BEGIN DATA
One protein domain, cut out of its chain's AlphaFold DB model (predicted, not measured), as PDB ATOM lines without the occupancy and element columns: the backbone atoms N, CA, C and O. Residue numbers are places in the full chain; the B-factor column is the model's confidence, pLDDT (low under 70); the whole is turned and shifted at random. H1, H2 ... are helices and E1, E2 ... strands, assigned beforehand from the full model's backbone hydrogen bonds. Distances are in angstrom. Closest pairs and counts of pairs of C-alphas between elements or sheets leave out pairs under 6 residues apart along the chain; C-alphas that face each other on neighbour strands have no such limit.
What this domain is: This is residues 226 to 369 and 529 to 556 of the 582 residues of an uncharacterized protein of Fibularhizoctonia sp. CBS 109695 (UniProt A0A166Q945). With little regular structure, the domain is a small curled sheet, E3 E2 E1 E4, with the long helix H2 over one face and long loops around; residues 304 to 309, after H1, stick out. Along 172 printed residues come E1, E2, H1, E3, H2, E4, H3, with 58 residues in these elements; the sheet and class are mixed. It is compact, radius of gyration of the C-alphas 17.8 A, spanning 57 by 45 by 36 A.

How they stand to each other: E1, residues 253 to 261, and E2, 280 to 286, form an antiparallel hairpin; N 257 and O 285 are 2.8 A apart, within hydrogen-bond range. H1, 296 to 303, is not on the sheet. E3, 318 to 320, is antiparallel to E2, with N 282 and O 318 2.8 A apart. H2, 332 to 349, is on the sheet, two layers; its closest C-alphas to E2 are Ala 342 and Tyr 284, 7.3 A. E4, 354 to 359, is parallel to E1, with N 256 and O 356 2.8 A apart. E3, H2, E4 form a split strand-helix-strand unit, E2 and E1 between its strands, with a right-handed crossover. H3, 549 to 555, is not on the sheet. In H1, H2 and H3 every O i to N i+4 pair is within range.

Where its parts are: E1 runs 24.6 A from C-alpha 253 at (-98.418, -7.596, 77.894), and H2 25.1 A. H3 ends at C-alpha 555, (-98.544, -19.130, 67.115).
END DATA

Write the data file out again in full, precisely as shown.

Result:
One protein domain, cut out of its chain's AlphaFold DB model (predicted, not measured), as PDB ATOM lines without the occupancy and element columns: the backbone atoms N, CA, C and O. Residue numbers are places in the full chain; the B-factor column is the model's confidence, pLDDT (low under 70); the whole is turned and shifted at random. H1, H2 ... are helices and E1, E2 ... strands, assigned beforehand from the full model's backbone hydrogen bonds. Distances are in angstrom. Closest pairs and counts of pairs of C-alphas between elements or sheets leave out pairs under 6 residues apart along the chain; C-alphas that face each other on neighbour strands have no such limit.
What this domain is: This is residues 226 to 369 and 529 to 556 of the 582 residues of an uncharacterized protein of Fibularhizoctonia sp. CBS 109695 (UniProt A0A166Q945). With little regular structure, the domain is a small curled sheet, E3 E2 E1 E4, with the long helix H2 over one face and long loops around; residues 304 to 309, after H1, stick out. Along 172 printed residues come E1, E2, H1, E3, H2, E4, H3, with 58 residues in these elements; the sheet and class are mixed. It is compact, radius of gyration of the C-alphas 17.8 A, spanning 57 by 45 by 36 A.

How they stand to each other: E1, residues 253 to 261, and E2, 280 to 286, form an antiparallel hairpin; N 257 and O 285 are 2.8 A apart, within hydrogen-bond range. H1, 296 to 303, is not on the sheet. E3, 318 to 320, is antiparallel to E2, with N 282 and O 318 2.8 A apart. H2, 332 to 349, is on the sheet, two layers; its closest C-alphas to E2 are Ala 342 and Tyr 284, 7.3 A. E4, 354 to 359, is parallel to E1, with N 256 and O 356 2.8 A apart. E3, H2, E4 form a split strand-helix-strand unit, E2 and E1 between its strands, with a right-handed crossover. H3, 549 to 555, is not on the sheet. In H1, H2 and H3 every O i to N i+4 pair is within range.

Where its parts are: E1 runs 24.6 A from C-alpha 253 at (-98.418, -7.596, 77.894), and H2 25.1 A. H3 ends at C-alpha 555, (-98.544, -19.130, 67.115).